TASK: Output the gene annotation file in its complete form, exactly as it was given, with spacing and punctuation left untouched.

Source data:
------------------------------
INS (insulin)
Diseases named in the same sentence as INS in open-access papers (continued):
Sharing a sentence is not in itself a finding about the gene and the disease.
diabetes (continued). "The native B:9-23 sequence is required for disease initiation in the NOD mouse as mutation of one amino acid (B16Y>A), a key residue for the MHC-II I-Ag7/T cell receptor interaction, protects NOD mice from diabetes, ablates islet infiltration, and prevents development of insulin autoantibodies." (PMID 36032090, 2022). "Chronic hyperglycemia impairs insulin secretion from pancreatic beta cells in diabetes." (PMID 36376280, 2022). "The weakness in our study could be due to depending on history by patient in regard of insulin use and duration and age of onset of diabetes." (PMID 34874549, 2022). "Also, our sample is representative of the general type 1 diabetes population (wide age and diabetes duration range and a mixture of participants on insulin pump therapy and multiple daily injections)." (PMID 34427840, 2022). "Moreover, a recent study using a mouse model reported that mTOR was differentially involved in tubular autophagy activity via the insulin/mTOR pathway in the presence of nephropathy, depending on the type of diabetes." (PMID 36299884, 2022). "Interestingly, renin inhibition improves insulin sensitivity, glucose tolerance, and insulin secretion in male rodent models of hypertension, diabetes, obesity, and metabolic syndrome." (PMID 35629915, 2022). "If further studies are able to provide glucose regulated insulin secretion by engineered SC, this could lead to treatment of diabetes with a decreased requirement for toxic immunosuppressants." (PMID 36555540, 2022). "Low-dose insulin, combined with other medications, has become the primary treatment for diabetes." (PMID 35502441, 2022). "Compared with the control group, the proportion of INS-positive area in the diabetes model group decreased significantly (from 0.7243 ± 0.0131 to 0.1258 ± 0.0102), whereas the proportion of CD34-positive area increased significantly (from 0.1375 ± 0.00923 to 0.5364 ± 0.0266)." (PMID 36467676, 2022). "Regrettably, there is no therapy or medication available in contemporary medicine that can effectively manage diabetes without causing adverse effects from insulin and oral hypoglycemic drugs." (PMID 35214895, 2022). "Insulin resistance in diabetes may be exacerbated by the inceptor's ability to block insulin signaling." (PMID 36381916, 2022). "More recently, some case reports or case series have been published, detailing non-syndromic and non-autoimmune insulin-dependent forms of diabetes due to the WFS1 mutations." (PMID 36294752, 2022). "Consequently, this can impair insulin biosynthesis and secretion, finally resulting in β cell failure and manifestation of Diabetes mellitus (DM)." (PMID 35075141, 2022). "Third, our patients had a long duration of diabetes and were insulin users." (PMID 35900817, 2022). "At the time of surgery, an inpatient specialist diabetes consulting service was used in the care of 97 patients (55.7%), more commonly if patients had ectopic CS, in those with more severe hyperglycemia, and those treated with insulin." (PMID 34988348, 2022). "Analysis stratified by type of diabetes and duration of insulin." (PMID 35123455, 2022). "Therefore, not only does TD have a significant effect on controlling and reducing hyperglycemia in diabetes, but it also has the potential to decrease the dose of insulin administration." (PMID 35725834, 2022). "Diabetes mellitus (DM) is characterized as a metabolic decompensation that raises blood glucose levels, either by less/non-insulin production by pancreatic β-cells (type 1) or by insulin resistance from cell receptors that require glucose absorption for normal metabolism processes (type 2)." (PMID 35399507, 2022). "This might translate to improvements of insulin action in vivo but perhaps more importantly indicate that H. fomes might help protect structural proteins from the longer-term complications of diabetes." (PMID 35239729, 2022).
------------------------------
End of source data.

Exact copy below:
INS (insulin)
Diseases named in the same sentence as INS in open-access papers (continued):
Sharing a sentence is not in itself a finding about the gene and the disease.
diabetes (continued). "The native B:9-23 sequence is required for disease initiation in the NOD mouse as mutation of one amino acid (B16Y>A), a key residue for the MHC-II I-Ag7/T cell receptor interaction, protects NOD mice from diabetes, ablates islet infiltration, and prevents development of insulin autoantibodies." (PMID 36032090, 2022). "Chronic hyperglycemia impairs insulin secretion from pancreatic beta cells in diabetes." (PMID 36376280, 2022). "The weakness in our study could be due to depending on history by patient in regard of insulin use and duration and age of onset of diabetes." (PMID 34874549, 2022). "Also, our sample is representative of the general type 1 diabetes population (wide age and diabetes duration range and a mixture of participants on insulin pump therapy and multiple daily injections)." (PMID 34427840, 2022). "Moreover, a recent study using a mouse model reported that mTOR was differentially involved in tubular autophagy activity via the insulin/mTOR pathway in the presence of nephropathy, depending on the type of diabetes." (PMID 36299884, 2022). "Interestingly, renin inhibition improves insulin sensitivity, glucose tolerance, and insulin secretion in male rodent models of hypertension, diabetes, obesity, and metabolic syndrome." (PMID 35629915, 2022). "If further studies are able to provide glucose regulated insulin secretion by engineered SC, this could lead to treatment of diabetes with a decreased requirement for toxic immunosuppressants." (PMID 36555540, 2022). "Low-dose insulin, combined with other medications, has become the primary treatment for diabetes." (PMID 35502441, 2022). "Compared with the control group, the proportion of INS-positive area in the diabetes model group decreased significantly (from 0.7243 ± 0.0131 to 0.1258 ± 0.0102), whereas the proportion of CD34-positive area increased significantly (from 0.1375 ± 0.00923 to 0.5364 ± 0.0266)." (PMID 36467676, 2022). "Regrettably, there is no therapy or medication available in contemporary medicine that can effectively manage diabetes without causing adverse effects from insulin and oral hypoglycemic drugs." (PMID 35214895, 2022). "Insulin resistance in diabetes may be exacerbated by the inceptor's ability to block insulin signaling." (PMID 36381916, 2022). "More recently, some case reports or case series have been published, detailing non-syndromic and non-autoimmune insulin-dependent forms of diabetes due to the WFS1 mutations." (PMID 36294752, 2022). "Consequently, this can impair insulin biosynthesis and secretion, finally resulting in β cell failure and manifestation of Diabetes mellitus (DM)." (PMID 35075141, 2022). "Third, our patients had a long duration of diabetes and were insulin users." (PMID 35900817, 2022). "At the time of surgery, an inpatient specialist diabetes consulting service was used in the care of 97 patients (55.7%), more commonly if patients had ectopic CS, in those with more severe hyperglycemia, and those treated with insulin." (PMID 34988348, 2022). "Analysis stratified by type of diabetes and duration of insulin." (PMID 35123455, 2022). "Therefore, not only does TD have a significant effect on controlling and reducing hyperglycemia in diabetes, but it also has the potential to decrease the dose of insulin administration." (PMID 35725834, 2022). "Diabetes mellitus (DM) is characterized as a metabolic decompensation that raises blood glucose levels, either by less/non-insulin production by pancreatic β-cells (type 1) or by insulin resistance from cell receptors that require glucose absorption for normal metabolism processes (type 2)." (PMID 35399507, 2022). "This might translate to improvements of insulin action in vivo but perhaps more importantly indicate that H. fomes might help protect structural proteins from the longer-term complications of diabetes." (PMID 35239729, 2022).